When the ability to connect to multiple monitors was introduced many years ago, it allowed working on multiple documents to become incredibly efficient. Display devices are a critical component of the workstation experience. According to a Jon Peddie Research study, multi-display systems can result in a 42 percent increase in productivity, and the demand for more screens are increasing. New technology, specifically DisplayPort’s Multi-Stream Transport (MST) – is now making this a reality for many users. Picture this: email on one screen, an Excel spreadsheet on a second, and a PowerPoint presentation on a third.

Smaller devices = fewer ports

Today, graphics cards are capable of handling the demands of at least two simultaneous outputs, and often even more. With the shrinking size of our devices, particularly laptops, tablets and smartphones – the availability of alternative ports (e.g. VGA, DVI, and HDMI) is becoming a rare sight. The smart people at the Video Electronics Standards Association saw an opportunity in this trend. They set about developing MST technology to allow a single DisplayPort port to extend your desktop across multiple monitors. MST was introduced in DisplayPort 1.2 (2009) and in the market shortly thereafter (see DisplayPort’s product database if your monitor is supported).

What does MST mean for you?

MST can be leveraged using two types of system configurations. The first option is to use MST with daisy-chainable displays, which must have built-in MST functionality. “Daisy-chaining” is a term that describes the ability to connect a series of devices together using a single standard DisplayPort 1.2 cable connection between each two devices and possibly more.  The new DisplayPort v1.2 daisy-chainable displays have both a DisplayPort input and a DisplayPort output.  The DisplayPort output connects to the next downstream display.  This arrangement, one DisplayPort cable between each set of monitors, provides a less cluttered system configuration. Each of the displays, with the exception of the last display in the chain, must have DisplayPort 1.2 receiver(s) and transmitter(s). The last display can be an older DP 1.1 monitor. The operating system on the source device will see the daisy-chain devices as separate displays, and they behave as if they were connected via their own separate inputs (see the image below to see how the screens are arranged).

Screen A, B, and C are each connected using a single DisplayPort cable.  Screen A is then connected to the laptop or PC, which addresses the three as separate displays.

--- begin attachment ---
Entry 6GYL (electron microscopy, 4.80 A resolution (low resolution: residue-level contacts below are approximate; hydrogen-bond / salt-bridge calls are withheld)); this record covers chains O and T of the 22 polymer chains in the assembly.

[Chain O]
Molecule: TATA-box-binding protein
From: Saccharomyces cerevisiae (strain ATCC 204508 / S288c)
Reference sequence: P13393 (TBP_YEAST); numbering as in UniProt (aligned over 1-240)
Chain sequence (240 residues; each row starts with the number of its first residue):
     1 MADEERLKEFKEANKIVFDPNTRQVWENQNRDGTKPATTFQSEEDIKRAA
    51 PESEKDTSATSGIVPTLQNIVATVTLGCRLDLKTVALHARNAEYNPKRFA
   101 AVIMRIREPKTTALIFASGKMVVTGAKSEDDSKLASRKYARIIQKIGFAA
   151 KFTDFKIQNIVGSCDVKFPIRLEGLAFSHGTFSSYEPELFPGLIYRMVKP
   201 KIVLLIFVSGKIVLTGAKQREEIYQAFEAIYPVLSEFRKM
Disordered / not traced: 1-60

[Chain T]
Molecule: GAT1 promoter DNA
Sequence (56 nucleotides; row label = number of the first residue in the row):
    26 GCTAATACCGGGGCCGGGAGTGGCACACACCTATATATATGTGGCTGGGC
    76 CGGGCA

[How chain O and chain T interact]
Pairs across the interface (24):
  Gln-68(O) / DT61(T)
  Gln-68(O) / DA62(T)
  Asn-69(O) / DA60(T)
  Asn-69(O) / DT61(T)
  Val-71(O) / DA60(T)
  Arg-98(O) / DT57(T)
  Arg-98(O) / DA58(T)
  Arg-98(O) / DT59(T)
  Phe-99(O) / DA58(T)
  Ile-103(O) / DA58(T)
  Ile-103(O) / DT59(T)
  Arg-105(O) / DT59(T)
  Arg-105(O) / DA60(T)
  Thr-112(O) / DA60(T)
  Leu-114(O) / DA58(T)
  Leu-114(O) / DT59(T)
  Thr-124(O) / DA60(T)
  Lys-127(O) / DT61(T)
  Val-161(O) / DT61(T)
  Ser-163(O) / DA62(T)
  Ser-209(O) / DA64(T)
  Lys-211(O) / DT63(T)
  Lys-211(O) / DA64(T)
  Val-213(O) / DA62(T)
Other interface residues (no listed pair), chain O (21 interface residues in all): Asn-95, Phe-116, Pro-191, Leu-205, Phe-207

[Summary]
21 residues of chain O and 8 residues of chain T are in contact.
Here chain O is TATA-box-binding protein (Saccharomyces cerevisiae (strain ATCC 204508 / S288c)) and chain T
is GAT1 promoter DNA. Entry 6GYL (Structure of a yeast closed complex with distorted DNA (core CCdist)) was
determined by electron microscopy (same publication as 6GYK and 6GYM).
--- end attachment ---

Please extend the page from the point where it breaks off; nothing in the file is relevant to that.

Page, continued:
The second option is the MST hub configuration. The hub provides the MST functionality by splitting up the DisplayPort 1.2 video that streams from the source device and independently routes them to each display device. This way, the displays appear separately in the operating system and can be arranged as an extended desktop. The MST hub configuration allows the use of non-DisplayPort 1.2 monitors or legacy monitors you may have such as VGA, DVI or HDMI with the assistance of DisplayPort to VGA/DVI/HDMI converters. The only factor limiting the number of displays is the graphics card (see your manufacturer’s website for more information).

See the MST hub configuration below.


Screen A is how the extended desktop configuration would be displayed.


Using the MST hub with the assistance of DisplayPort to VGA/DVI/HDMI converters to connect with legacy monitors.



Other devices supporting MST

Newer devices will almost certainly have support for MST, including tablets such as the Microsoft Surface Pro (2 and 3) as well as the Lenovo X1 Carbon (Gen 3 or newer). Apple was slow to adopt MST in their version of DisplayPort, so check here to see which devices offer support.

Multiple monitors via USB adapters

If your device doesn’t have DisplayPort yet, it is possible to use a USB 3.0 port to connect multiple monitors using an external video card adapter. In fact, DisplayPort and the USB-IF announced support for DisplayPort over USB-C (Type-C Alt Mode), meaning that a single USB-C cable will be able to carry not only data and power, but DisplayPort audio and video as well. We will have to wait for the software and hardware support for this, but it is an exciting development that will make use of multiple monitors even easier.

Next steps for multiple monitor set-up:

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